4 Examples of How Things Can Go Wrong With Monthly Gifts
As you may know, I’ve been scanning and tracking examples of monthly giving approaches and follow ups for years. There are so many wonderful ways nonprofits ask for monthly donors. So many tremendous examples of saying thank you in the most grateful of ways. There’s so much that goes right with monthly giving and the results are showing!
But every now and then, I see some goofs. I’m not going to name names, but you probably know who you are when you read this. I’m sharing these mistakes because I hope you will not make them in your organization. Most of these are easy fixes. It’s all about the details. Test before you send.
So, let’s start with four examples of how things can go wrong.
Mistake 1: Saying thank you for a one-time gift when it was in fact a monthly gift.
I recently joined this organization with $5 a month. I had sent in the reply form, ticked all the relevant boxes and filled in my credit card information. Next, I received a thank you letter for my $5 one-time gift. Not a peep about my wonderful commitment to give a monthly gift.
Really, how did this happen?
Mistake 2: Not personalizing the email thank you.
That same organization processed my monthly gift online. Virtually the same day as receiving the thank you letter, I received a thank you email confirming my monthly gift, but they forgot one important thing in the email. They did not add my first name.
The email said: "Undecided, thank you for your monthly gift..."
Really, how did this happen? Test your thank you emails to ensure that all the fields are filled. If nothing else, make the default "Friend," so at least it sounds friendlier.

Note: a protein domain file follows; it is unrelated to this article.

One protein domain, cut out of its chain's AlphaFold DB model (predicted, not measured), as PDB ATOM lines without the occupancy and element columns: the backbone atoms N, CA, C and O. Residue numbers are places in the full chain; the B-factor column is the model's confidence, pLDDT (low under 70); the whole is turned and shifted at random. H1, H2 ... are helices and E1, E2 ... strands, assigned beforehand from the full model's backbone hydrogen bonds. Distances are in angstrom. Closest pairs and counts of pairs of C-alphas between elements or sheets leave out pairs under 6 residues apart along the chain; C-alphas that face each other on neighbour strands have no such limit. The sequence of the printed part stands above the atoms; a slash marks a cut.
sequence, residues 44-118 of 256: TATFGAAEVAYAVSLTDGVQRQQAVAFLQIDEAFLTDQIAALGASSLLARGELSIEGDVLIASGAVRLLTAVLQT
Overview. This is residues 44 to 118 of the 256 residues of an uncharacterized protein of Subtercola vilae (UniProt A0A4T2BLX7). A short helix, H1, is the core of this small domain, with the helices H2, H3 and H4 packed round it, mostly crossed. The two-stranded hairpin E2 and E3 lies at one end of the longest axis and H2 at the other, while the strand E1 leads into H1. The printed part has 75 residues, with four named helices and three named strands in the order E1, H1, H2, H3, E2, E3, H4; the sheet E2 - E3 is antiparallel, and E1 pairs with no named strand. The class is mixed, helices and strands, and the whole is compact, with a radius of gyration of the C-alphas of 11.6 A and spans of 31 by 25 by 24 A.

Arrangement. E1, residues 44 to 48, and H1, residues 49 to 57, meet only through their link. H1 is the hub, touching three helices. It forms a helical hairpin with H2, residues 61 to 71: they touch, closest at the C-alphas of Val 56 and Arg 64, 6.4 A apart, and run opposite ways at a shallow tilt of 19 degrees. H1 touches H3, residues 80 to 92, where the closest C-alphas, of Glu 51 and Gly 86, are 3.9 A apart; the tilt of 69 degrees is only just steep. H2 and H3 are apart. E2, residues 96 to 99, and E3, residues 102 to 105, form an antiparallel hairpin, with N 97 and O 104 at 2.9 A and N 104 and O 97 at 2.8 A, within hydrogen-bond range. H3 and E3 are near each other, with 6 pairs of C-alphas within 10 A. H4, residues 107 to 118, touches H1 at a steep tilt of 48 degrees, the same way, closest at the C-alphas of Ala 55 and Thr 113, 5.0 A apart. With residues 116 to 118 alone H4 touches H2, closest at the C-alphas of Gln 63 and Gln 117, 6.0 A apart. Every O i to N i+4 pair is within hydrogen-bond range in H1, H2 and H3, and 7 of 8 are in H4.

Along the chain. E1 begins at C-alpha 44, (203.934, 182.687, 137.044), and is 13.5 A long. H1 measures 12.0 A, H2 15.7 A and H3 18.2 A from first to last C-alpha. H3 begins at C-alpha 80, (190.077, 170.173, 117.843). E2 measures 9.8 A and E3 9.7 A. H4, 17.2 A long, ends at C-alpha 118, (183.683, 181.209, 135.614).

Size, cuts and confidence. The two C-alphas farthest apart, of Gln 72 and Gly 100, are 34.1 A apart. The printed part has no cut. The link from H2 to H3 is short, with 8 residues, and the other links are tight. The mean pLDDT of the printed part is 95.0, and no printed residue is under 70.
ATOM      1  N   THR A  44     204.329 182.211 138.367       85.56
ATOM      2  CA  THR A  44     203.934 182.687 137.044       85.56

Mistake 3: Promoting a monthly gift without offering a way to sign up for it via mail.
Another organization sent me a letter asking to renew my membership. They included a special buck slip promoting monthly giving to renew, listing a monthly giving website. But, nowhere on the reply form did they include the option to fill out the information to make a monthly gift.
Sounds like a missed opportunity to me!
Mistake 4: Send a thank you email for one-time gift after lightbox conversion.
A wonderful way to generate new monthly donors is through a pop up/lightbox after the donor completes their one-time donation. There’s a short ask to nudge the donor to make a monthly gift instead. I hit submit and made this a monthly gift of $10, but what happened next was bad.
I got a thank you for a one-time gift and was told that my monthly gift wasn’t going to get charged until a month from now. Then I went into the welcome stream as a new donor and received additional requests to become a monthly donor. I did not start being recognized for my monthly gifts until a month after. Talking about donor confusion.
Monthly donors are special. They are committed but you want to start off the relationship the right way. Test the process and make sure it works. I hope you’ll not make these mistakes in your organization. Happy fourth of July!
Erica Waasdorp is one of the leading experts on monthly giving. She is author of the book "Monthly Giving. The Sleeping Giant." She is the president of A Direct Solution, a company serving nonprofit organizations with fundraising and direct marketing needs, with a focus on monthly giving and appeals.
She just co-authored the "Monthly Giving Starter and Marketing Kit" with Donor Perfect, and she’s working on her next book called "Monthly Giving Made Easy." She regularly blogs and presents on fundraising, appeals and monthly giving—in person and through webinars. She is happy to answer any questions you may have about this great way of improving retention rates for your donors.
Erica has over 30 years of experience in nonprofits and direct response. She helped the nonprofits she works with raise millions of dollars through monthly giving programs. She is also very actively supports organizations with annual fund planning and execution, ranging from copywriting, creative, lists, print and mail execution.
When she’s not working or writing, Erica can be found on the golf course (she’s a straight shooter) or quietly reading a book. And if there’s an event with a live band, she and her husband, Patrick, can be found on the dance floor. She also loves watching British drama on PBS. Erica and Patrick have two step sons and cat, Mientje.
You can reach Erica at firstname.lastname@example.org or by phone at (508) 776-1224.